"I am honoured to receive this prestigious award from CAP. Teaching physics to undergraduate students is both challenging and rewarding. I am grateful for this recognition of my efforts to constantly improve how I teach and support our students."

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The 2017 CAP Medal for Excellence in Teaching Undergraduate Physics is awarded to

Martin Williams, University of Guelph, in recognition of for his exceptional ability to lead students to high academic achievements in physics through excellence and innovation in teaching and mentoring, for his contribution to curriculum design inspired by the results of Physics Education Research, and for his leadership in promoting the adoption of innovative research-based instructional strategies within the Canadian physics education community.


"I am extremely honoured to receive this award. I must acknowledge, however, the immense pleasure and fulfilment I already derive just from being in the classroom in my current role. This award thus recognizes the stellar support of my department and peers at Guelph, the suffering of countless students and the enduring patience of my family."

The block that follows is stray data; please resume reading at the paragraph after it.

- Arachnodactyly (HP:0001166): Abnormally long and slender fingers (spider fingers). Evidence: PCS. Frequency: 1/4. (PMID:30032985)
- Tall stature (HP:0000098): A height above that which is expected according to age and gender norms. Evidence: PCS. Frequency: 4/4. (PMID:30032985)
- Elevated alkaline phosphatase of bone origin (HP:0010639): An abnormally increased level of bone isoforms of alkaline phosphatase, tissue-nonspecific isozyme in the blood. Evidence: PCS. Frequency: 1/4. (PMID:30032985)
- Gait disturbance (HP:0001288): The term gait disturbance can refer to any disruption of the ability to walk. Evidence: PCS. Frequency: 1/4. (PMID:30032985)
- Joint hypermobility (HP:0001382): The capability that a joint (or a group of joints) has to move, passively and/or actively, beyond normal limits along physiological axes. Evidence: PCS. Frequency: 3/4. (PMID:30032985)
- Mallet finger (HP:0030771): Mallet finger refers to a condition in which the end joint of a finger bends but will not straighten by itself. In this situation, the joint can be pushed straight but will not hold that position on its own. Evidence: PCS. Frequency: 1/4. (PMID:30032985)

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The 2016 CAP Medal for Excellence in Teaching Undergraduate Physics is awarded to

James Fraser, Queen's University, in recognition of for being a leader in adopting innovative teaching pedagogies, in developing new teaching methods, and in his scholarly approach to researching the effectiveness of his new methods. Recognized as a top, inspirational teacher by students and faculty alike, his contributions to excellence in undergraduate physics teaching span the range from engaging first-year students as apprentice scientists, to guiding upper year students in their transition to independent scientists, to actively facilitating faculty adoption of research-based instructional strategies, and to bridging the gap between practice and Physics Education Research.